On Tuesday, December 16th, President Obama signed a new spending bill that would keep the federal government operating over the next nine months. This is one of the last acts of Congress that the two bipartisan chambers will pass. When Congress returns to session in January there will be a Republican-controlled House and Senate.
Among other things the measure rolls back some banking regulations, cuts spending to the EPA, retains spending for the health care system and gives pay raises to soldiers. Nestled within all of these seemingly typical changes is a piece of monumental legislation for the cannabis movement. Section 538 reads, “None of the funds made available in this Act to the Department of Justice may be used, with respect to the States [list states with medical marijuana bills] to prevent such States from implementing their own State laws that authorize the use, distribution, possession, or cultivation of medical marijuana.”
You would think there would have been more of a fuss regarding the issue. Due to the twenty-year face-off between medical states and the federal government. The measure was instead coyly snuck into the 1603 page document. Section 538 was supported by both Republicans and Democrats. Assumingly so because it was presented as a matter of State’s rights. In reality, the approval of the measure has a lot more to do with changing public opinion, the worldwide media attention high-CBD strains have received, and the growing notion that going against medical marijuana would be political PR suicide.
Since President Obama has been in office federal raids of medical cultivators and dispensaries has dropped significantly, yet zealot federal agents have continued raids, especially in California. It is forbidden for federal money to be spent in interference with state medical marijuana laws with this new measure. It does not warrant an umbrella of protection though. They can still investigate organizations for tax evasion, money laundering, or other federally punishable offenses.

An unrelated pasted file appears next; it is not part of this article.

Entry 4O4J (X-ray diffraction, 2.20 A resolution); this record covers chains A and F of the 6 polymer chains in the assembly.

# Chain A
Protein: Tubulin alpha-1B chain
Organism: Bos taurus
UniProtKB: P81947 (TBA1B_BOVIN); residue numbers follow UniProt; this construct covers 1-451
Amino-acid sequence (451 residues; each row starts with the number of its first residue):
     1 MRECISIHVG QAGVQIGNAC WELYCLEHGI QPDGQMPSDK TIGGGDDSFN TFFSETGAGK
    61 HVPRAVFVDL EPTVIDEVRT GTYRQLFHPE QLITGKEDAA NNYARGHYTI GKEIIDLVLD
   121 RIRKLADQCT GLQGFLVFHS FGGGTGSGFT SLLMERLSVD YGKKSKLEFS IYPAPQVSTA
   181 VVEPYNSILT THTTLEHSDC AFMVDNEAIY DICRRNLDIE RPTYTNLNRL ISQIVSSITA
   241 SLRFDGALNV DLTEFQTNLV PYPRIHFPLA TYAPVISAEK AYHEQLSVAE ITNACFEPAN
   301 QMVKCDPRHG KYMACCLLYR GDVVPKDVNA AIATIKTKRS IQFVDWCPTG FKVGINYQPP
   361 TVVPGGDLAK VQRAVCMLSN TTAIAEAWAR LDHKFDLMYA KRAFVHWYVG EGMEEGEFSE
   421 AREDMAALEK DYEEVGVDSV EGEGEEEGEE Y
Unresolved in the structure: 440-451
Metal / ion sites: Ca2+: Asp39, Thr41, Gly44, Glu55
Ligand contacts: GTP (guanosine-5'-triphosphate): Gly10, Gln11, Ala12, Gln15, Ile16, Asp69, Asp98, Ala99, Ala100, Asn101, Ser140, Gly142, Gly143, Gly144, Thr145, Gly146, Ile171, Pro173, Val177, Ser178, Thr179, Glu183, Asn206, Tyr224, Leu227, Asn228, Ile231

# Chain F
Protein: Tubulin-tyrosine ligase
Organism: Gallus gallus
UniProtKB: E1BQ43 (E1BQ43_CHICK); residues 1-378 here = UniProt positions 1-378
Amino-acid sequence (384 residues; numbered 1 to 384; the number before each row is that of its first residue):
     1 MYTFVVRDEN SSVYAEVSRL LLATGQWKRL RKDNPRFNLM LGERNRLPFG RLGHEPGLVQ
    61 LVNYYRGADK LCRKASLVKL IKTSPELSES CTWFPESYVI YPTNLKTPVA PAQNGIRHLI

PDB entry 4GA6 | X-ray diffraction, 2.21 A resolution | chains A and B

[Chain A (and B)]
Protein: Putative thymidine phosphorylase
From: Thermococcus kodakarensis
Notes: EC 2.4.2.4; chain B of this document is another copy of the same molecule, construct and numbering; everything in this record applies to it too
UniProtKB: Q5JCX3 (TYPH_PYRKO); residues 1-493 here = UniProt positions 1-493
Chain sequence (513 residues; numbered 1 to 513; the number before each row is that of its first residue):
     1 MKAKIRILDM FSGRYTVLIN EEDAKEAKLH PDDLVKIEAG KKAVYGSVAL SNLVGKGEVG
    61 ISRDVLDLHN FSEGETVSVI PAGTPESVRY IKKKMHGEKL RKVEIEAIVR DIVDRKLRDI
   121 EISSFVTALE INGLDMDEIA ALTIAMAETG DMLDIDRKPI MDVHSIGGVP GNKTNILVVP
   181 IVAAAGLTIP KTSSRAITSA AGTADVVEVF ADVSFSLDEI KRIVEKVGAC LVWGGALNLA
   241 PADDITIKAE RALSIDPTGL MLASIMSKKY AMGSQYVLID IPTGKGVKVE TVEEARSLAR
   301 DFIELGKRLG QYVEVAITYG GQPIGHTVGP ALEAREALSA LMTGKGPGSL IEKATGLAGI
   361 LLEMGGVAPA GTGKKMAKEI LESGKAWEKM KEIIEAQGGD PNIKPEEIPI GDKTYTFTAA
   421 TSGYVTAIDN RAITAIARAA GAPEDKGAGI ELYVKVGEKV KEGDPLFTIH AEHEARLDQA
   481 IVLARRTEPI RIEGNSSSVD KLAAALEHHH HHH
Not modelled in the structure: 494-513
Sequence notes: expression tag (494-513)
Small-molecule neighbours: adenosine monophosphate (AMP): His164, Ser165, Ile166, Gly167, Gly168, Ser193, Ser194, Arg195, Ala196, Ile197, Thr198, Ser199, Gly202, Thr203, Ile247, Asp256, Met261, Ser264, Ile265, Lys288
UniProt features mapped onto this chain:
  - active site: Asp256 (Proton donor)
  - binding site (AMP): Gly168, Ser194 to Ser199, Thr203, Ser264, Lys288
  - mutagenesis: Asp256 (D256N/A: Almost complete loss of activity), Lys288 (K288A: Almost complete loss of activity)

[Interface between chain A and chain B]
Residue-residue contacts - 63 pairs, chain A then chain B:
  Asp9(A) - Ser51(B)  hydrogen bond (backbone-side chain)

Due to the unregulated nature of dispensaries, many have been operating without ever registering with their states. They have alos not been paying the necessary taxes on sales. For example, Washington State has been cracking down on such operations since 2011, but it remains unclear whether or not federal agents would be allowed to bust the organizations that have not filed with their states. Some medical dispensary owners and collectives argue that they are nonprofit businesses that should be tax exempt.
Although section 538 has allowed state’s to set their own ways regarding medical marijuana, section 809 of the spending bill prohibits federal money from being used to “enact any law, rule, or regulation to legalize or otherwise reduce penalties associated with the possession, use, or distribution of any schedule I substance,” which includes marijuana. This would curtail the implementation of the recreational bill Initiative 71 which passed in Washington D.C. in November. Even though it has over 70% approval rating by voters. This section would mitigate the previous decriminalization efforts and make it illegal to have any amount of cannabis.
Any way you look at it. The new spending bill is a giant step forward. It is a movement toward granting truly safe access for patients to their medicine.